There may be infinite types of different hot sauces, especially when you start to add unique ingredients and flavors. Hot Sauces can be put on virtually anything, chips, hamburgers, tacos, popcorn, and everything else you can think of. Similar to beer and wine, there are a few basic types that usually go better with certain types of foods. The main difference is generally the type of pepper used and the way they are prepared. Here are a few of the most common and a little bit of info on each one.
Tabasco sauce– Tabasco is a sauce made from Tabasco peppers. TABASCO® brand sauce goes a little farther by aging their Tabascos in oak barrels for three years which gives the sauce its pungent flavor. A little bit of this sauce does go a long way but as far as hot sauce goes it is considered a fairly mild heat. Tabasco sauce makes a pretty good table sauce it can go on anything from tacos and meats to breakfast eggs, as long as you’re not looking for something subtle.
Cayenne pepper sauce– This is one of the more common sauces. Brands like Frank’s redhot and Louisiana are popular cayenne pepper sauces. It is typically used to make buffalo sauce and is great for wings, dipping sauce, potatoes, tacos, and more. It can be pretty hot but also can be mild so if you’re not into high heat this could be a good choice for you.
Chipotle sauce– Chipotle peppers are smoked peppers usually jalapeno’s. Any chipotle sauce will have a heavier smokier flavor. Chipotle sauces go well with grilled foods or anything charred, smoked or bar-b-qued. It can also help to give food that smoky grilled taste when you don’t have the time to cook out.
Verde sauce– Verde Sauces are usually made with jalapenos, or other green peppers vinegar and spices. Some green sauces will use tomatillos so that you can get more flavor without so much heat these sauces are often used for enchiladas or other Mexican dishes.
Habanero sauce– Habaneros, although very spicy, have a delicious flavor. They can come in various shades of yellow, orange and red, and the some of the different types can taste very unique. They range in heat from pretty hot to ridiculously hot. If you can take the heat you should really try some of these they have a fresh and sometimes sweetness to them that goes great on almost anything.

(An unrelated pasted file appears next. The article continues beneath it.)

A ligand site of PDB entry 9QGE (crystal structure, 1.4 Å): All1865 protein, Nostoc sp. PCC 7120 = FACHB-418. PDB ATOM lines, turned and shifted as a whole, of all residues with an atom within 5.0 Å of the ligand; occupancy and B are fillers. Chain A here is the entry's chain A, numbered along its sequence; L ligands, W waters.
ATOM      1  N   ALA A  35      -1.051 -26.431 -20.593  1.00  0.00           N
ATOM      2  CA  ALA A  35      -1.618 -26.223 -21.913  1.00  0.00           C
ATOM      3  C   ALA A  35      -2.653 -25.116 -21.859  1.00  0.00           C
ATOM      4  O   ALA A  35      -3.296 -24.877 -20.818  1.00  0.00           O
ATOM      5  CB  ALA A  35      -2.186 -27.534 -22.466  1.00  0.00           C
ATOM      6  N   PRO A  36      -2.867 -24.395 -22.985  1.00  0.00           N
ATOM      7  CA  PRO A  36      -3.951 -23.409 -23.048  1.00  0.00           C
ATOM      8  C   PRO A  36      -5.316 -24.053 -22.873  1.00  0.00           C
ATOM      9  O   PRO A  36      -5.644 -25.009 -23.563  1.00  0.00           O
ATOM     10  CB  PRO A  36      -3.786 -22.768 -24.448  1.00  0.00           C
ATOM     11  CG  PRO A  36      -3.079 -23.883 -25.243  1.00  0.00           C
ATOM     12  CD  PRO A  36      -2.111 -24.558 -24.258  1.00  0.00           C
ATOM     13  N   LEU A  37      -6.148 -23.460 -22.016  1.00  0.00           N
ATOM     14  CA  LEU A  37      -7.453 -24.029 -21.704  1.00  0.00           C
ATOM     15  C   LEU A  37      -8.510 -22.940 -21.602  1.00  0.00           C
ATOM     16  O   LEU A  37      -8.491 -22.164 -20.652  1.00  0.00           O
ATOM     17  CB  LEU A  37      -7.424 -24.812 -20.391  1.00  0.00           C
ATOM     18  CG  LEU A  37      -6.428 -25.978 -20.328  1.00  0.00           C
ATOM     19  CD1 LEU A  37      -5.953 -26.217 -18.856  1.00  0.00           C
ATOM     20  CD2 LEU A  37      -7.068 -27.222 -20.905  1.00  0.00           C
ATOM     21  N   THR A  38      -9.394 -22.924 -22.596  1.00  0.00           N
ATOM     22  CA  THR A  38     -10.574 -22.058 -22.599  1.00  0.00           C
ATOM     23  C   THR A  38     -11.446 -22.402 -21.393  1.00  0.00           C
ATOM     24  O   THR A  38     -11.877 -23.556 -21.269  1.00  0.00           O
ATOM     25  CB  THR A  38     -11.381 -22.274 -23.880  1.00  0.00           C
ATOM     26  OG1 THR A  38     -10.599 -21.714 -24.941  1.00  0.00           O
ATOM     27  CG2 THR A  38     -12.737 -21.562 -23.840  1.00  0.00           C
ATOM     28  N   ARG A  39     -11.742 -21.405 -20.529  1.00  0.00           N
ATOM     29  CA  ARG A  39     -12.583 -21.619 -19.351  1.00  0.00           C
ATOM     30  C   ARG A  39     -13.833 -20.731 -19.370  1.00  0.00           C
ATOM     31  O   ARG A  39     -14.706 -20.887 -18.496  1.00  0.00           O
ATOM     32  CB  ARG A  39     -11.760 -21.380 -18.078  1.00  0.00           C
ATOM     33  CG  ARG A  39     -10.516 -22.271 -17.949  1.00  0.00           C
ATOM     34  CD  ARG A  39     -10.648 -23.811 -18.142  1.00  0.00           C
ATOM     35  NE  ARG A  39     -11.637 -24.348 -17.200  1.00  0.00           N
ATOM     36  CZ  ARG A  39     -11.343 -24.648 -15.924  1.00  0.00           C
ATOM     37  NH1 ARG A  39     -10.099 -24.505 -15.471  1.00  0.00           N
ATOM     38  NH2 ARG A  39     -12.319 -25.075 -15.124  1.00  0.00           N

Hispanic style– Hot sauces of Mexican/ Central American origin often use peppers you don’t usually find in other sauces like Pequin or De Arbol. They may have lime juice and Hispanic herbs and spices to give them that authentic flavor you find in sauces like Cholula and Marie Sharps. These sauces are fabulous on Hispanic food of course, or chicken, rice, eggs, or anything lacking enough flavor to satisfy your taste buds.
Chili sauce– Is usually made from a chili paste, that is a paste made of chili powder, rice powder and soy paste, with vinegar and other spices. Chili sauces are often Thai or Korean in origin and use peppers grown in the region. They tend to be tangy and sweeter than other hot sauces but can still be very hot. Sriracha is one brand of chili sauce that has become popular in America as a dipping sauce or ingredient to make spicy Thai food.
Fruity sauce– Hot and sweet are a great combination, many hot sauces take advantage of the sweet tart flavor of fruits like pineapple and mango. Another unique combination of fruit with hot sauce comes from a line of Marie Sharps hot sauces that add fruit pulp such as orange and grapefruit. They have a one of a kind taste that goes great on chicken, eggs, breakfast burritos, and much more.
Extreme heat– If you don’t get enough heat from sauces that use the hottest peppers in the world then try some that use capsaicin extract. These hot sauces can be so hot you can feel the pain for over an hour. Stupid hot, which is a hot sauce that recently won the Huston hot sauce award for hottest sauce in the show. They can be added in small doses to chilies and stews or to make your food insanely hot.
All Hot Sauces and pepper products can be measured with by it’s Scoville Rating. The Scoville scale is a measurement of the heat from a chili pepper. The number of Scoville heat units indicates the amount of capsaicin present. Capsaicin is a chemical compound that stimulates chemoreceptor nerve endings in the skin, especially the mucous membranes; pure capsaicin has a Scoville rating of 16,000,000 SHU. For more information on the Scoville Rating of the product of your choice go to our page, wall of flame, to see a List of Hot Sauces by Scoville Rating to see which product you dare to try!
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